Think Thank’s 2014 Seattle Premiere: Jesse Burtner’s Art Film Makes Me Uncomfortable

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“I got a good vibe,” I said, tentatively.

“Good. Vibes are what I intended,” Burtner replied. “It’s an art film.”


That word has some connotations. You might picture black smocks or paint splattered overalls or maybe the Mona Lisa, but the word “art” never has anything to do with the ordinary. Unless you’re painting tomato soup cans and in turn making some kind of statement about normal, I guess.

So, on the topic of art: Jesse Burtner (and Christina and young Ollie) made an art film. It’s called “Right Turn Left Turn” and is a stand-alone half of Think Thank’s 2014 double feature, which premiered at the Guild 45 Theater in Seattle last night. The other half, entitled “Almanac,” was made by Sean Lucey. It was rad—high-paced boarding from some of the more open-minded boarders out there. Undoubtedly future-friendly and a good watch.

But the evening’s viewing left me needing to talk (or write) about art. About “Right Turn Left Turn.” Because, well, like any good piece of art, it made me a bit uncomfortable. Uncomfortable in a good way. Uncomfortable about my own personal direction as a snowboarder in my 30s, maybe missing some of the fun afforded by alternative takes on standard scenes. Uncomfortable about how serious I sometimes take snowboarding in the production of our quarterly journal, about how seriously snowboarding, as if it was a subjective actor or something, tries to take itself. Uncomfortable about how I bought into the whole take-yourself-seriously-or-you’re-not-cool front when I was younger. Uncomfortable in a good way.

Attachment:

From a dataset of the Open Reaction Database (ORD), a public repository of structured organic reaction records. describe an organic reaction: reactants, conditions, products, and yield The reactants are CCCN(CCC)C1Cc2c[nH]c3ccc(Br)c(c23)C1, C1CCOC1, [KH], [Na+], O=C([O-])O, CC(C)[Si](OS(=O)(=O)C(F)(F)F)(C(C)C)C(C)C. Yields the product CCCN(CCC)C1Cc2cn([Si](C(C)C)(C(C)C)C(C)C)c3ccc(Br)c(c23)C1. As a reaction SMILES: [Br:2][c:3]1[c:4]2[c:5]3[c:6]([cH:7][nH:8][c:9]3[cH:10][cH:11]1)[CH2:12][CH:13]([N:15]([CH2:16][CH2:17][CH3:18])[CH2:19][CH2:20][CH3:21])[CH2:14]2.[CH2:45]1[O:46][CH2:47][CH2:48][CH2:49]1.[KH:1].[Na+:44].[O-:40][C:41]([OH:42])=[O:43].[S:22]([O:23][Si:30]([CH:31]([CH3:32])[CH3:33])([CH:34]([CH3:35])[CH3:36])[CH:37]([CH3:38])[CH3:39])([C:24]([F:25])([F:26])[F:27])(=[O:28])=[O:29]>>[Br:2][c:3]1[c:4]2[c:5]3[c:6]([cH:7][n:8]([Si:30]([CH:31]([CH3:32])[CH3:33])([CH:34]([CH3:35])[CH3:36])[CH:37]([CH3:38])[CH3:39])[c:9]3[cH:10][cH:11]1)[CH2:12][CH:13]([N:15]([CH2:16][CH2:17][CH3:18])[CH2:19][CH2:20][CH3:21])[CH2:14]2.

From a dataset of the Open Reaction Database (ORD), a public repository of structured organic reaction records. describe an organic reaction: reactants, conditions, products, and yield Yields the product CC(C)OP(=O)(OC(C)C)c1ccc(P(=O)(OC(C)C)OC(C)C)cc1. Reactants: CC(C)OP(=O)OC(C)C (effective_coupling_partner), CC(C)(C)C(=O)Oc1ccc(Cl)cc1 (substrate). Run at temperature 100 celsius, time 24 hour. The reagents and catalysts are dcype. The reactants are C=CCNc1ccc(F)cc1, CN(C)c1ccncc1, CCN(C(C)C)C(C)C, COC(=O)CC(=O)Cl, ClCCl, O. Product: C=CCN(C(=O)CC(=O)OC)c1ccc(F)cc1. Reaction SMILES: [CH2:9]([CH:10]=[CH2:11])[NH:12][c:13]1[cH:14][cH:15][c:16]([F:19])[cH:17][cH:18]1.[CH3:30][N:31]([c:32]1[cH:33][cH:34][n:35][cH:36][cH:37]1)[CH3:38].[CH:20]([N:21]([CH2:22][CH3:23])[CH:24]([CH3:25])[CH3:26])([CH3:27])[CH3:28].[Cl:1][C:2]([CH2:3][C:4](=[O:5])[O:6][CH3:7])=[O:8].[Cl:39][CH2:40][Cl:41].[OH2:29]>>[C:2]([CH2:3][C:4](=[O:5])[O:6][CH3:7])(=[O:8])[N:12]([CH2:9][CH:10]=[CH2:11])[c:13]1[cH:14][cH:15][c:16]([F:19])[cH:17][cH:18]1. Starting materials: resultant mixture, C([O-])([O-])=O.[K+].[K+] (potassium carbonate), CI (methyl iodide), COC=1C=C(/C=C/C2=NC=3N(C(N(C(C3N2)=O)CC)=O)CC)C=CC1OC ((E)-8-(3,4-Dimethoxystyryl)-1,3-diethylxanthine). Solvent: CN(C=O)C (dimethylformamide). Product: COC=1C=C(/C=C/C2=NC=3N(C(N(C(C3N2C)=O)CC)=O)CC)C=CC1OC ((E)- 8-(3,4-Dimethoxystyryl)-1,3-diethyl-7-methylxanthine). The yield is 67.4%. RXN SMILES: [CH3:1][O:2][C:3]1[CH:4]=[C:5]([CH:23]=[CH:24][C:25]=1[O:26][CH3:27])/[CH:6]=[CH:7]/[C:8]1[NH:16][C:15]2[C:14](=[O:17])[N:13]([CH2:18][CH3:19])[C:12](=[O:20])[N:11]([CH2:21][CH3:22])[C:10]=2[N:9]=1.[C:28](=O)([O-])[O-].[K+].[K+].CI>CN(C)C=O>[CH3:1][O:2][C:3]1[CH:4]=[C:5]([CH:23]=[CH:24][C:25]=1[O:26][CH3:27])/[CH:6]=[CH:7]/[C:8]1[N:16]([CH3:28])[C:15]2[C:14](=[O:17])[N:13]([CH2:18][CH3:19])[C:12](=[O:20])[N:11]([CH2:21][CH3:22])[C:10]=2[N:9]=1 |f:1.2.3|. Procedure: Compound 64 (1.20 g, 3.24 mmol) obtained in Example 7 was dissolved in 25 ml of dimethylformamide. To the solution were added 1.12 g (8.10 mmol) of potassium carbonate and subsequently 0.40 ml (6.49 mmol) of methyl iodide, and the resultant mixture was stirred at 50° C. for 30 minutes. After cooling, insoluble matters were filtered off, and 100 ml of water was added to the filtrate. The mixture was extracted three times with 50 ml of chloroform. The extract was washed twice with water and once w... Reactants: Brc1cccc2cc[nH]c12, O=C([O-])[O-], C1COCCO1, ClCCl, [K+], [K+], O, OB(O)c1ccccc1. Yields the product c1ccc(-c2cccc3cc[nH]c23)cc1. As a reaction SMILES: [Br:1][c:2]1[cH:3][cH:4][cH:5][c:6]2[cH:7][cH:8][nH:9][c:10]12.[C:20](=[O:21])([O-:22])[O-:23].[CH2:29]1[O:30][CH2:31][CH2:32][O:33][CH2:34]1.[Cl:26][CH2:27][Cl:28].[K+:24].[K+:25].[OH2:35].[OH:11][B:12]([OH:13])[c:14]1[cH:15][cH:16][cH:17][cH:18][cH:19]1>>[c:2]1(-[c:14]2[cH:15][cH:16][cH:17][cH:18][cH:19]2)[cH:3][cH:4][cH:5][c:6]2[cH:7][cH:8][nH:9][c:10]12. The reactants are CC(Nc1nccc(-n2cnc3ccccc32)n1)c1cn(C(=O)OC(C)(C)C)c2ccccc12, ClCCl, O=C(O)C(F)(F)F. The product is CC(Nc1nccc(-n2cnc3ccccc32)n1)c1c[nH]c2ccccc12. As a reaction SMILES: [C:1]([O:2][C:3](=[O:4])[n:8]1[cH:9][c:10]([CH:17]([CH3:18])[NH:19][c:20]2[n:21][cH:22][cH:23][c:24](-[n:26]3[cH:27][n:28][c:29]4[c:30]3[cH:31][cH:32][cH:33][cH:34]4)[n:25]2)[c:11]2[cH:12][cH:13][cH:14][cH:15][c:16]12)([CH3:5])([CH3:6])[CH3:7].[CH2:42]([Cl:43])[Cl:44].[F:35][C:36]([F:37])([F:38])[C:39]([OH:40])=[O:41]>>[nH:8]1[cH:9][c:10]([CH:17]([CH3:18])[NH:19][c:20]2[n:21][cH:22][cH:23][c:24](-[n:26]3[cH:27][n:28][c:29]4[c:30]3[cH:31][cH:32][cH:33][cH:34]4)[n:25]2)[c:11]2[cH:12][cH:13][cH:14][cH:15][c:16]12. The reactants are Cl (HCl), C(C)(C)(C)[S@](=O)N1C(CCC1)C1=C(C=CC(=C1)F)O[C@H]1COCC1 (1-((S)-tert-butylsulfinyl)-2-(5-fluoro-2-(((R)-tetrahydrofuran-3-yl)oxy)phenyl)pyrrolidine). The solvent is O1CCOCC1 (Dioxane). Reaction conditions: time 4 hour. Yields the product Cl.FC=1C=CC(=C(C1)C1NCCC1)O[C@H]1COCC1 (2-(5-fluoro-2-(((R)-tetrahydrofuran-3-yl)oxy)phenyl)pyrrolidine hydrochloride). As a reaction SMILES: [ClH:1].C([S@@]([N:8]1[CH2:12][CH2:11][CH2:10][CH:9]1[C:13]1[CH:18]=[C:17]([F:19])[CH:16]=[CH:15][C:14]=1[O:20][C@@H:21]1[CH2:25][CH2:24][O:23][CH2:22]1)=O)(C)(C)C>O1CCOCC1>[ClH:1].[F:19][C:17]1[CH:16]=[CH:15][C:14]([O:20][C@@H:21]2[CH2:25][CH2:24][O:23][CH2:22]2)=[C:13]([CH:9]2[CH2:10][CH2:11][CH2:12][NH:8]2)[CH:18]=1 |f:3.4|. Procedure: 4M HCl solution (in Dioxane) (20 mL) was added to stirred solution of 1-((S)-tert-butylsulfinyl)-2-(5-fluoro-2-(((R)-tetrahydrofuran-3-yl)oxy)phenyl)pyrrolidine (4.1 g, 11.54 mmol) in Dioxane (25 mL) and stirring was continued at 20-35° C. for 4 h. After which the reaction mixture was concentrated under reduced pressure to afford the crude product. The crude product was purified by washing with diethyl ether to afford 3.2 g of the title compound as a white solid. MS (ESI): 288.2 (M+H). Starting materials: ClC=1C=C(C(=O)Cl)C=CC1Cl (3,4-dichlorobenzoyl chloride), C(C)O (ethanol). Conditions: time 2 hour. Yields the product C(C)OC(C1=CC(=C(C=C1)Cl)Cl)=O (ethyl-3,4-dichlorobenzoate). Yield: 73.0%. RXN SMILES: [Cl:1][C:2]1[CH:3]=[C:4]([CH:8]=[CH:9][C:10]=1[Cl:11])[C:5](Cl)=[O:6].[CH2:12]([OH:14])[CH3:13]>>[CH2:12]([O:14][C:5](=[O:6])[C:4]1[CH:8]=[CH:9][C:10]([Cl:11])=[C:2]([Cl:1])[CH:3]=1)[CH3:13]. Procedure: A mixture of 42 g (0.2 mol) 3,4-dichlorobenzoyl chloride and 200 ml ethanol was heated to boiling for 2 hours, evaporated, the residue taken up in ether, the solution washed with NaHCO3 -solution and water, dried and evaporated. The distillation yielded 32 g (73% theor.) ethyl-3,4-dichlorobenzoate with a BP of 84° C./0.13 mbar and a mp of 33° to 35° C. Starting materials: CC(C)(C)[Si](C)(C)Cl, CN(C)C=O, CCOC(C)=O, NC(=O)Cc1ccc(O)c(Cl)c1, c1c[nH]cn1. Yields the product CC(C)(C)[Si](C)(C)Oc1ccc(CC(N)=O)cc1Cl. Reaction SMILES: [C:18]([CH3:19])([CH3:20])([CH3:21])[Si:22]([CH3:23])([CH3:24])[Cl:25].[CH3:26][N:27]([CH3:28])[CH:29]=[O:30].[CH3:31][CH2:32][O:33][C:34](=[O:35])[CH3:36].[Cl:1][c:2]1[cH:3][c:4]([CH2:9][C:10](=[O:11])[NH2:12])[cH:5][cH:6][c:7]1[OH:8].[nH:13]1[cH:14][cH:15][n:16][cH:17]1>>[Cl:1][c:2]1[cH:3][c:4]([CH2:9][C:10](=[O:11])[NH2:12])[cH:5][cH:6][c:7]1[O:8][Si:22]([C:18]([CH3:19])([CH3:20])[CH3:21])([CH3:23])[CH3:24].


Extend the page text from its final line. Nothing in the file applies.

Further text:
A reminder of fun. A good vibe. Indeed, it’s that simple when you break it down, isn’t it? I can’t tell you that was the point of “Right Turn Left Turn,” but there was a certain catch-all focus on cutting the ordinary with the extraordinary, maybe a purposeful juxtaposition of how smiles come from very typical situations with friends as much as exceptional moments atop a snowboard. Or not. Jesse will have to tell you that. After all, it’s his art piece, and, as he said, he made it for himself.

As for me, I’m still trying to figure out some of the nuances of the film. But there’s no doubt that “Right Turn Left Turn” is broadcasting good vibrations. Maybe it’s as simple as feel-good art, like ‘70s-inspired Technicolor sensory sensations. Then again, maybe it’s something way deeper that I’m totally missing. Either way, art is what you make of it. I encourage you to have a look and decide for yourself.


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